Oil Futures Up on Weaker US Dollar Before Biden Stimulus Speech

Liubov Georges
By  Liubov Georges , DTN Energy Reporter

WASHINGTON (DTN) -- Oil futures nearest delivery on the New York Mercantile Exchange and Brent crude on the Intercontinental Exchange erased earlier losses to settle Thursday's session higher. Investors weighed a potential $2 trillion stimulus package expected to be announced later this evening by President-elect Joe Biden against weaker-than-expected jobs data and political turmoil in Washington, D.C.

Further spurring gains in the oil complex, the U.S. dollar declined in afternoon index trade, erasing earlier strength to end down at 90.215 against a basket of foreign currencies. NYMEX West Texas Intermediate futures for February delivery advanced 66 cents to settle at an 11-month spot high $53.57 barrel (bbl) and March Brent contract added 36 cents for a $56.42 bbl settlement. NYMEX February ULSD futures advanced 2.05 cents to $1.6194 gallon with the front-month RBOB futures edging 0.51 cents higher to $1.5539 gallon.

Markets are laser-focused on this evening's speech by Biden scheduled for 7:15 p.m. EST where he's expected to unveil an ambitious stimulus plan that is likely to be split into two parts. The first part is likely to include $2,000 in direct payments to individuals, aid to state and local governments and a boost to unemployment benefits. The second bill would reportedly entail an increase of the federal minimum wage to $15 an hour -- a proposal that could arguably cap a recovery in the labor market.

Jobless claims soured to near one million during the week ended Jan. 8 -- the highest weekly rate of first-time filers since late March, according to the data released Thursday morning by the Labor Department. Continued claims in state programs climbed to above five million, up 199,000 to 5.27 million in the week ended Jan. 2. Both initial and continuing claims exceeded the market's highest expectations.

The worse-than-expected figures offer further evidence the U.S. economy struggles to contain the fallout from the pandemic as the ongoing surge in new infections shutters businesses across the country. As of Jan. 13, more than 22 million cases have been confirmed in the United States, according to data from John Hopkins University, with the death toll reaching 350,000. The United States has counted more than 200,000 cases a day for most of December and January.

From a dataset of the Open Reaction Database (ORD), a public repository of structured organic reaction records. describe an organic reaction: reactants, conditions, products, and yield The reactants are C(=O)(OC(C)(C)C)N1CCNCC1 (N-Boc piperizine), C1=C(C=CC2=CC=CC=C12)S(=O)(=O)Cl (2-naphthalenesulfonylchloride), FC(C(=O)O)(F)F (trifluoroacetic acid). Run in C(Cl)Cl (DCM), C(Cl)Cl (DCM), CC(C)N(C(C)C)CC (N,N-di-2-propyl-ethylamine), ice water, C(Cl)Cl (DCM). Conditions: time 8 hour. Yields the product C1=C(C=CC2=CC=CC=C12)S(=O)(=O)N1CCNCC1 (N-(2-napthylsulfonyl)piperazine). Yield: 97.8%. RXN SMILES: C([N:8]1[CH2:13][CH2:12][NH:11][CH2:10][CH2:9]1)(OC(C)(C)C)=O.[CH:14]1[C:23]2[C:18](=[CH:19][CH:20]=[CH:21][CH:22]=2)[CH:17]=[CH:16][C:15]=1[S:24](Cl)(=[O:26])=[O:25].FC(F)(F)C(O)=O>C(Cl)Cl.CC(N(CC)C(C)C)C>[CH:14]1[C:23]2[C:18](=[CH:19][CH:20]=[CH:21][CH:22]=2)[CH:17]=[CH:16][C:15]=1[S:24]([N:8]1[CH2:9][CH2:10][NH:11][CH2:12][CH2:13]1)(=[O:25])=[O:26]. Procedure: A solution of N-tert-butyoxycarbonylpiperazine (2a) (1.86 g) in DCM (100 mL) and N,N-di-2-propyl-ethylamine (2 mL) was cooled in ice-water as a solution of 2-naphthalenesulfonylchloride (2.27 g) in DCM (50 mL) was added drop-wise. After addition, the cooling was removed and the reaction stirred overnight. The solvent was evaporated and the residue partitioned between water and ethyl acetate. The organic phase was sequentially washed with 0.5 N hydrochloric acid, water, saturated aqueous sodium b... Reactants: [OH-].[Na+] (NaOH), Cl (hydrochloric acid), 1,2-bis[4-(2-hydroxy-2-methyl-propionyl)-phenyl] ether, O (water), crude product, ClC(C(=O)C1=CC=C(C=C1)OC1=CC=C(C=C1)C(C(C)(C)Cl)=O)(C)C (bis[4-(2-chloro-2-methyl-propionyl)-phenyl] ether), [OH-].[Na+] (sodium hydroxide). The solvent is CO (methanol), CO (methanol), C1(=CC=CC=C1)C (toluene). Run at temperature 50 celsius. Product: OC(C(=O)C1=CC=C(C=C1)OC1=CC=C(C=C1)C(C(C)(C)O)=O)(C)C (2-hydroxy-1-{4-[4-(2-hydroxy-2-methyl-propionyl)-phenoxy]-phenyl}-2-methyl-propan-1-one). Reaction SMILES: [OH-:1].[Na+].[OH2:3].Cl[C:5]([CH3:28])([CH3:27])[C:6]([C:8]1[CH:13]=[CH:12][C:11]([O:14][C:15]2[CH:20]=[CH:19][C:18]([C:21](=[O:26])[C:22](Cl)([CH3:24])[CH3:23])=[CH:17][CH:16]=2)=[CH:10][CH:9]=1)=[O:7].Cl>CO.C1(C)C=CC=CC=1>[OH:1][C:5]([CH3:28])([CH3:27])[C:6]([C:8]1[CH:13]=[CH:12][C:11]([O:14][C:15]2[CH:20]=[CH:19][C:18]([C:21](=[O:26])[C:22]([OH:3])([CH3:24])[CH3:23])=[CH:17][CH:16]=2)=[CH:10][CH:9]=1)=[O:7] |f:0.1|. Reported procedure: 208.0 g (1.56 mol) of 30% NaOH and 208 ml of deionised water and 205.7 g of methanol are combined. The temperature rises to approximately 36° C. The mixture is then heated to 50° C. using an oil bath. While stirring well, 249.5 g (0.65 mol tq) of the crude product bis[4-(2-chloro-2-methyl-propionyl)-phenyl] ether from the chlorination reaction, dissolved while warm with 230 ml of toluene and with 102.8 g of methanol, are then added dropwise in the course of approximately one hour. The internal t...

Internationally, China this week reintroduced strict lockdown measures in the central province of Hebei, restricting movement for over 22 million people. China -- the world's largest oil importer -- increased crude purchases last year to 10.86 million bpd, up 7% year on year, according to data from General Administration of Customs. However, last month those purchases nosedived 15% to a 27-month low 9.096 million barrels per day (bpd), possibly reflecting a shortage of state quotas or inadequate demand.

Organization of the Petroleum Exporting Countries on Thursday morning upgraded its 2020 global demand projections to 90 million bpd, mainly driven by robust recovery in China and India. In 2021, global oil demand is set to rise by 5.9 million bpd to 95.9 million bpd, OPEC said on Thursday, leaving its 2021 demand growth forecast unchanged from last month, while cautioning the pandemic is still skewing risk to the downside.

For the United States, "The recovery in transportation fuels, including gasoline, is additionally linked to developments in the labor market and gasoline retail prices. The current outlook assumes a respectable recovery in both variables," OPEC said.

In Europe, "Uncertainties remain high going forward with the main downside risks being issues related to COVID-19 containment measures and the impact of the pandemic on consumer behavior. These will also include how many countries are adapting lockdown measures, and for how long," OPEC said.

Liubov Georges can be reached at liubov.georges@dtn.com

Liubov Georges